Love Begins at Home
Love begins at home.” – Mother Teresa
Your first lessons in love take place at home. Your parents teach you how to love your siblings and how to love and respect them as parents. The quality of these lessons will be the base of your forming loving friendships and also when love begins to blossom into romantic relationships. The most important love lesson, which also starts at home, is self-love. Without self-love, you will constantly have trouble maintaining loving relationships with others. When learning to love, it starts at home.
Self-love is probably one of the more difficult types of love to develop because in learning how to love, you are learning to care for others. Self-love seems like it should be almost automatic, but many people struggle with it their entire lives.
It is easy enough when you are young, have innate narcissistic tendencies and are in the safety of your home, where the people you live with are a known quantity. But when you get out into the world and encounter people who challenge your self-respect on a regular basis, self-love becomes more difficult. When self-love wanes, so does the ability to love others.
When You Feel Love, You Can Give It
It’s important for parents to establish a loving, confidence-building environment in the home, so that their children, and themselves, can go out into the world with an ability to show empathy for others and share the positive feelings they carry around inside of themselves. If you don’t feel loved, it makes it very hard to create loving relationships with others. Loving others is directly related to loving yourself.
While a loving pattern or bonding is set in childhood, relationships develop later in life where love is the true recognition and connection with another being. When you love something or someone you feel safe and unafraid. This doesn’t mean that life will never be hard or frustrating or simply upsetting. Developing a love of your own life, and that of others, early in life, will make it easier to cope when times get hard.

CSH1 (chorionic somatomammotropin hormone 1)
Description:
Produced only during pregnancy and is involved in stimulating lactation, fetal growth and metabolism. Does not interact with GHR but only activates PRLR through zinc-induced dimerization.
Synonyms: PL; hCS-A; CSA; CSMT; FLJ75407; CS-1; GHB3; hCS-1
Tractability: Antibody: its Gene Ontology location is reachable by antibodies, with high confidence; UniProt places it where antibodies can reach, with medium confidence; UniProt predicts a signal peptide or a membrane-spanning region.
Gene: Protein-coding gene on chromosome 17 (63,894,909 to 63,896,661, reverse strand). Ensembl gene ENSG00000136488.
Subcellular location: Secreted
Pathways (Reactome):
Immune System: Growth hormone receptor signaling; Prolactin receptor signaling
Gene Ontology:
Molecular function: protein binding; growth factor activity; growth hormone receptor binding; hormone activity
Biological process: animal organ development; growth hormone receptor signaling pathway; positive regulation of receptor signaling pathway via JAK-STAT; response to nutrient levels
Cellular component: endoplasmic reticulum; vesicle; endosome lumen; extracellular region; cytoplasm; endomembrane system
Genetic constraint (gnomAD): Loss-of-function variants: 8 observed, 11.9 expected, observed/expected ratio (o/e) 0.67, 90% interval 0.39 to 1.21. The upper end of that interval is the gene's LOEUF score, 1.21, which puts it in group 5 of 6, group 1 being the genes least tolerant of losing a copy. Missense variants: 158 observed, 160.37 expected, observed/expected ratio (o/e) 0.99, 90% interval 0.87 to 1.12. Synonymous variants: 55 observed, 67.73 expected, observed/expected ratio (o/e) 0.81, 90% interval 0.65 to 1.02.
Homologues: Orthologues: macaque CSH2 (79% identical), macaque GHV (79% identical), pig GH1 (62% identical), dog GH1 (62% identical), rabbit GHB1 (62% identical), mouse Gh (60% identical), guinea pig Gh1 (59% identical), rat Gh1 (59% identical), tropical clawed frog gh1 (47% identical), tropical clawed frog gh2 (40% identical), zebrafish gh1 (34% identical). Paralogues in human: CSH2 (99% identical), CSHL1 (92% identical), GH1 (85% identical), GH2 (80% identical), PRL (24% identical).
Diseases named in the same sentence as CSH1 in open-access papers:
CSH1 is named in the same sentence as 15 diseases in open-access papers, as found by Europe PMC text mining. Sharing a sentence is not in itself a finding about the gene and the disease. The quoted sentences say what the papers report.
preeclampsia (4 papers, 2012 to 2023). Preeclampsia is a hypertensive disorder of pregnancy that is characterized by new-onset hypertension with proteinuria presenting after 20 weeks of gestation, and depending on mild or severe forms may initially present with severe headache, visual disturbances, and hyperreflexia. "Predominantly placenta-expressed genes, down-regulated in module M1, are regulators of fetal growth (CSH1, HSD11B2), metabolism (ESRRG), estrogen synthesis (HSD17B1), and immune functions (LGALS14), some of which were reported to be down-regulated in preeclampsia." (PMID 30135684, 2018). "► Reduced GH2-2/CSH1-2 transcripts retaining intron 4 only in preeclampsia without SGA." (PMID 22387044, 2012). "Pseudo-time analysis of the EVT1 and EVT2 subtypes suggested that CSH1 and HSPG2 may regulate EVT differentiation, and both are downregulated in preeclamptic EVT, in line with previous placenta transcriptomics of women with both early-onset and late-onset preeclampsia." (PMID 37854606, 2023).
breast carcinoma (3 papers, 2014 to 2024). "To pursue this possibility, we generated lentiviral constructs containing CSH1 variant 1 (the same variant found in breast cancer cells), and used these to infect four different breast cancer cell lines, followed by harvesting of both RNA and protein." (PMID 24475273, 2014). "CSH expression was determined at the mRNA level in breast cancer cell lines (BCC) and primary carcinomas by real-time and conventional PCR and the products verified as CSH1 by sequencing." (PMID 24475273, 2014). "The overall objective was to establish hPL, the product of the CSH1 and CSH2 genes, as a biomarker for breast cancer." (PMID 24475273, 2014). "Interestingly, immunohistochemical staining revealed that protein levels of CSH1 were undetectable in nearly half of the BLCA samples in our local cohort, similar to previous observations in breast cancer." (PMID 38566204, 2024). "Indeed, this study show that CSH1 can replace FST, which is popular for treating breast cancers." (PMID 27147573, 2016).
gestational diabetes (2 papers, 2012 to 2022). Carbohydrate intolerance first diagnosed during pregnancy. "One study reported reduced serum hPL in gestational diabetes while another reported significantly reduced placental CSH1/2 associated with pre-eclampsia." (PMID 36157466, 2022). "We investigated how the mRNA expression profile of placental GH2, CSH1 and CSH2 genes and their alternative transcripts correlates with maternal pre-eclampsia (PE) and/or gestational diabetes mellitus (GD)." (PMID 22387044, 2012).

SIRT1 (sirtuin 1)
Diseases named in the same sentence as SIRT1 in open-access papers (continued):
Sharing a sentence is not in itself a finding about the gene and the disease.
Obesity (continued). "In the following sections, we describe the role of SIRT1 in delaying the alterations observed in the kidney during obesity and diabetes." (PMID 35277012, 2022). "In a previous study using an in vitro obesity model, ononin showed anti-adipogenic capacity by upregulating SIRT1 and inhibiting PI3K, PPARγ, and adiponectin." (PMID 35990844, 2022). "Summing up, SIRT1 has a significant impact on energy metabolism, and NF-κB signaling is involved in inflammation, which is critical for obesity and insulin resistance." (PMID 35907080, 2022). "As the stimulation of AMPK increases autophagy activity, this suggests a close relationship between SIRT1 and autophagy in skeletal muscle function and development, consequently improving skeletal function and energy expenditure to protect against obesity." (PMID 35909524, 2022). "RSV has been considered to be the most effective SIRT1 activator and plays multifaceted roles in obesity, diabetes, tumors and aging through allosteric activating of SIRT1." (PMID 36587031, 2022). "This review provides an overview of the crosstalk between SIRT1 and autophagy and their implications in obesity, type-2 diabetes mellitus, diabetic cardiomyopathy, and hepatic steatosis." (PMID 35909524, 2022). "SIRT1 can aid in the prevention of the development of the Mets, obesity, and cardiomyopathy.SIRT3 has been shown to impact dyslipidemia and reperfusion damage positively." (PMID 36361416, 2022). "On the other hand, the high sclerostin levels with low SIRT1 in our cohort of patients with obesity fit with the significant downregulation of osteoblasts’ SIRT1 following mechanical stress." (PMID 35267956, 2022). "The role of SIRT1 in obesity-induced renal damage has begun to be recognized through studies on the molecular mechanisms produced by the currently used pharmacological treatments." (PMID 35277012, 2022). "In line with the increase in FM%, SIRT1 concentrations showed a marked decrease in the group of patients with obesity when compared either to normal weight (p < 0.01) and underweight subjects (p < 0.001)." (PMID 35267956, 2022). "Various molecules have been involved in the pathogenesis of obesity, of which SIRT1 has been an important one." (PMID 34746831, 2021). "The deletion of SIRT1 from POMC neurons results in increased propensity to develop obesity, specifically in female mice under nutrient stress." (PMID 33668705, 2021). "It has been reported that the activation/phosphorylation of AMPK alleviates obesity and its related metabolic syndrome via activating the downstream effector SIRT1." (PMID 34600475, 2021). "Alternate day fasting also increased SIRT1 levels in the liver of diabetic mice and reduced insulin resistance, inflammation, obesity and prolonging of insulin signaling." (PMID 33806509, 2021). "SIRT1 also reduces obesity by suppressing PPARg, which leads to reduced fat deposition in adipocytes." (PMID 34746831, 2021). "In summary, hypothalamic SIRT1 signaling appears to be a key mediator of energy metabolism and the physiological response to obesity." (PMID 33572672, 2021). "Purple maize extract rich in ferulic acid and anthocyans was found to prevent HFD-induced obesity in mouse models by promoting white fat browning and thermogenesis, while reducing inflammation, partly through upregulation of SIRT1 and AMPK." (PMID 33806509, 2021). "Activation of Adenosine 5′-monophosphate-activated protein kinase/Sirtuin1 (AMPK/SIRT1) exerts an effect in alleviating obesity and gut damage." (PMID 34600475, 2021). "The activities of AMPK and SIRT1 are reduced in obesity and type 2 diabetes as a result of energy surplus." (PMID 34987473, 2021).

A big part of being successful at loving yourself and others is learning to be flexible. So you forgot your mother was coming over for lunch. When she arrives, you’re in a t-shirt and shorts with your hair in a messy pile on top of your head, with nothing but expired milk in the refrigerator. So what. It’s your mom, not a fire-breathing dragon. She is the one who taught you how to love, remember?
Offer her a place to sit and something to drink while you throw on something respectable and then tell your mother you thought it would be more fun if you went to try out that new place on the corner for lunch. You both still have a chance to catch up and someone else does the dishes. Problem solved, and everyone is happy.
Face Your Problems
Everyone has problems, and ignoring them usually just ends up turning them from a hassle into a major debacle. You don’t have to take on the world and all of your problems at once, but don’t let them linger too long. Facing your problems and dealing with them as they come up, will help you establish your long-term ability to love yourself and others, because you won’t constantly be worrying about a pile of troubles in the back of your mind. Focus on finding a solution, rather than sweeping a problem under the rug and you will be the better off for it.
Laughing helps everyone relax, and when you are more relaxed, you are more able to give of yourself and show off that great sense of love that you